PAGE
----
And another childhood TV icon is beamed up:
UPDATE – A profile of the man in Bangor Metro, including his impact on TV in Atlantic Canada.
Last night Pakistan President Pervez Musharraf appeared on The Daily Show with Jon Stewart. It was a pretty good interview. Considering this guy took power in a coup d’etat, has nuclear weapons, and may or may not know the whereabouts of Osama bin Laden, Stewart went more or less easy on him.
Stewart began the interview by offering his guest traditional tea and a Twinkie. When he was settled in, Stewart asked right off the bat: “Where’s Osama bin Laden?”
I find Musharraf to be an interesting player on the world stage: a moderate Muslim trying to bridge his world with the West’s, all the while trying to tie it all in with his own self-interests, which there are many. What interested me about this interview, however, is that it’s set a bar for world leaders appearing on The Daily Show.
14 years ago, Arkansas Governor and presidential candidate Bill Clinton appeared on the briefly but extraordinarily popular Arsenio Hall Show, playing saxaphone. At first, all lot of people thought it would destroy his campaign but, in fact, it pretty much clinched his win. Since then, most political candidates have appeared on a late night talk show to show voters how relaxed and at ease they were. But really, nobody did it like Clinton.
Now that, for the first time, a sitting head of state has appeared on Jon Stewart (of course it was to sell his memoirs), I’d say it’s only a matter of time before we see George W. Bush sit down with him. It says a lot about how influential Stewart has become.
Of all the Harry Potter books, my favourite is the fifth in the series, Harry Potter and The
Hair Down There Order of the Phoenix. This is the book with which many fans had difficulty, citing its length, meandering plot, and reliance on detailed descriptions of the wizard world as it exists outside Hogwart’s. I found these shortcomings to be strengths as I became less interested in Harry and the gang and more intrigued by the sometimes brutish, corrupt, highly politicised, and hypocritical world of adult wizards. And, of course, this series has always been all about my personal favourite, Snape.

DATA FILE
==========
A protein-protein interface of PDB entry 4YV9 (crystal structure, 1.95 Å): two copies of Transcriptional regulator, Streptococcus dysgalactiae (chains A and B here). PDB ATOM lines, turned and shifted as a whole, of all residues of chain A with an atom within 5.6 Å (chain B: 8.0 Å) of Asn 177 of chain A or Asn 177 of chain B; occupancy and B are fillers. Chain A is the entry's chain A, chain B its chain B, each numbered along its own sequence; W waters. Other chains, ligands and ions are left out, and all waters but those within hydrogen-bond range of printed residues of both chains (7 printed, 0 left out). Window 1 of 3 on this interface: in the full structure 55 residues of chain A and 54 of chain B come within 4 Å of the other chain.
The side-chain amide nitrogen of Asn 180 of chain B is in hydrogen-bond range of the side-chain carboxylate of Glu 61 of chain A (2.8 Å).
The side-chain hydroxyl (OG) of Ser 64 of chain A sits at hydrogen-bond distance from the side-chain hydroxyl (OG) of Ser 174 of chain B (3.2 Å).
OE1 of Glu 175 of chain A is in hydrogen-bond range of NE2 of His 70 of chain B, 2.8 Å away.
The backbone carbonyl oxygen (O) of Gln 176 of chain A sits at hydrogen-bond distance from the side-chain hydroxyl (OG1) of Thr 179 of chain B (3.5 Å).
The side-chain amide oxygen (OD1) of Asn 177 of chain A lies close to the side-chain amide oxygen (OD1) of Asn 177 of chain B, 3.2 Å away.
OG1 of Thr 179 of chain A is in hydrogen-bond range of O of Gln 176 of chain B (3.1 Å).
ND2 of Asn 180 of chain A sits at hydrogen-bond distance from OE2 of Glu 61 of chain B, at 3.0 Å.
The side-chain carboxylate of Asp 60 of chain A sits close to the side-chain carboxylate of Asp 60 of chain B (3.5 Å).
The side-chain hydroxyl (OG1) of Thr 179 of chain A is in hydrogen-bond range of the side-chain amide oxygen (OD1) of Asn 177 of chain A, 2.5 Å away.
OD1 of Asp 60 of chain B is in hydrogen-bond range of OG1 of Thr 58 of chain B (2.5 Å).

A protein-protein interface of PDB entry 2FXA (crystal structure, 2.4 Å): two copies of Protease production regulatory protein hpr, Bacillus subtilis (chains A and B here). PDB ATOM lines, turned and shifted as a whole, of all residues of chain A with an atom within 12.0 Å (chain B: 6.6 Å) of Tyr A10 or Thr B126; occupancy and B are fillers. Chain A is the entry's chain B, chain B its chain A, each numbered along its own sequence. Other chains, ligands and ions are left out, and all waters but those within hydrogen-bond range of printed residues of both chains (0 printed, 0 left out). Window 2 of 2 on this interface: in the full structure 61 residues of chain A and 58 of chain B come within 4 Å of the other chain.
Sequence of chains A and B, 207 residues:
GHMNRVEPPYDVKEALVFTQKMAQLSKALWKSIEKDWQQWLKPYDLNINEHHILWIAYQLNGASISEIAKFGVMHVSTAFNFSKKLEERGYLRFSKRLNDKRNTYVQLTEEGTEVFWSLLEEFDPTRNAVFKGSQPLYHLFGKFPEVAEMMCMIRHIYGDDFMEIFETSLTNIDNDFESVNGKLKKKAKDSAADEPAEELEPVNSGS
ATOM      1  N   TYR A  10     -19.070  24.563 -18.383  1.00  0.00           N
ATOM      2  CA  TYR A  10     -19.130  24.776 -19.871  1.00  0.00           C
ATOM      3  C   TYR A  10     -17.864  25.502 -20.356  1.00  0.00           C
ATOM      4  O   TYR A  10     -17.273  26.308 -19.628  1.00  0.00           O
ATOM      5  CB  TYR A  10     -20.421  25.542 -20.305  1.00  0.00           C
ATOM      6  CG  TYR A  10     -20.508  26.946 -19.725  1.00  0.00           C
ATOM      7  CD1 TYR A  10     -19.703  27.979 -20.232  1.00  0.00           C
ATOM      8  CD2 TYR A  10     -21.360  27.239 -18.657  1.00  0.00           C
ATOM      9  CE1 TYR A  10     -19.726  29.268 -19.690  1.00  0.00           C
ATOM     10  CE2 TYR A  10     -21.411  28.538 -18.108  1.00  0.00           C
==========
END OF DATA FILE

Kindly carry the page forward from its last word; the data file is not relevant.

But the highlight of Order of the Phoenix was its villain: Defense Against the Dark Arts teacher, Dolores Umbridge. Unlike Harry’s other villains, namely Voldemort, Umbridge doesn’t want to kill him, but she does want to hurt him. And she does, repeatedly, in a school related punishment that it outright torture. And there is the open-ended question of where her loyalties rest, which makes her even more frightening.
(and if I could take this opportunity to suggest Vera Drake to anyone who hasn’t seen it, I would. Any politician even considering restricting a woman’s access to abortions should be forced to watch it.)
Not much in the way of weight loss – 3 or 4 pounds gone and strange bumpy things have appeared on my arms where mushy flesh once appeared.
But a jacket I haven’t been able to wear in a year fits, just. This bodes well for the wedding reception I’m attending in SJ on Saturday. Two long term friends who happen to be of the same gender are getting married, thereby mocking the sanctity of marriage and shaking the cornerstone of our Christian civilisation, all in the name of forcing society to recognise their aberrant behaviour. There will also be a buffet, I believe.